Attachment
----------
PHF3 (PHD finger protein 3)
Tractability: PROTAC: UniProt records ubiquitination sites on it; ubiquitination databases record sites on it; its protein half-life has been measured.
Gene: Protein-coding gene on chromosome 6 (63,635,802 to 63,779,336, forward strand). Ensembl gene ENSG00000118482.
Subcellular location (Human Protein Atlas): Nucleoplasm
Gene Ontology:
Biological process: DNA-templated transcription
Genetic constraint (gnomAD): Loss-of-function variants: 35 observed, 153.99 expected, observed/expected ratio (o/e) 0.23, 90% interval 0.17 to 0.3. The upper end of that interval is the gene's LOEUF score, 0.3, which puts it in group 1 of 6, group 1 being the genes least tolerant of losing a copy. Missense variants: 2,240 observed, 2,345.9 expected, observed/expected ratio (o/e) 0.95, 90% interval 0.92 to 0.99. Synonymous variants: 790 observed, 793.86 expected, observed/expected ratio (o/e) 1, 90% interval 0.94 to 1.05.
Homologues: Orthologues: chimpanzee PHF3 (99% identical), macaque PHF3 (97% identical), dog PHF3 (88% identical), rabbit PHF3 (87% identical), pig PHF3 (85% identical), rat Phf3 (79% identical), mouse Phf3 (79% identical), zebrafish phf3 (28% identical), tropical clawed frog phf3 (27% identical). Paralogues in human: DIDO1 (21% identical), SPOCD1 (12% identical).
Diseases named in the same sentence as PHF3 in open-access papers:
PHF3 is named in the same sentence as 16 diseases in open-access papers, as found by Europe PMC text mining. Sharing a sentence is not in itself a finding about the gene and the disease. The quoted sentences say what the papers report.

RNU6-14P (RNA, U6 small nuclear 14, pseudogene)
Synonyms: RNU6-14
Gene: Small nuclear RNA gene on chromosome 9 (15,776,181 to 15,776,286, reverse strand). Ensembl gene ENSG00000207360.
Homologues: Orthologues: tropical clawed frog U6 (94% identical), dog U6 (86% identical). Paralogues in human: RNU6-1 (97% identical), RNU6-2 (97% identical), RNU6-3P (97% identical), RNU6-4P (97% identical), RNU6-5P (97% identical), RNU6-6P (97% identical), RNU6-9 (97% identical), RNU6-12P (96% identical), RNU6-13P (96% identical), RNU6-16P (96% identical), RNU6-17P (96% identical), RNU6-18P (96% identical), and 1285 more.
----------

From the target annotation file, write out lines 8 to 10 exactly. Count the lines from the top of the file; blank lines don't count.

Homologues: Orthologues: chimpanzee PHF3 (99% identical), macaque PHF3 (97% identical), dog PHF3 (88% identical), rabbit PHF3 (87% identical), pig PHF3 (85% identical), rat Phf3 (79% identical), mouse Phf3 (79% identical), zebrafish phf3 (28% identical), tropical clawed frog phf3 (27% identical). Paralogues in human: DIDO1 (21% identical), SPOCD1 (12% identical).
Diseases named in the same sentence as PHF3 in open-access papers:
PHF3 is named in the same sentence as 16 diseases in open-access papers, as found by Europe PMC text mining. Sharing a sentence is not in itself a finding about the gene and the disease. The quoted sentences say what the papers report.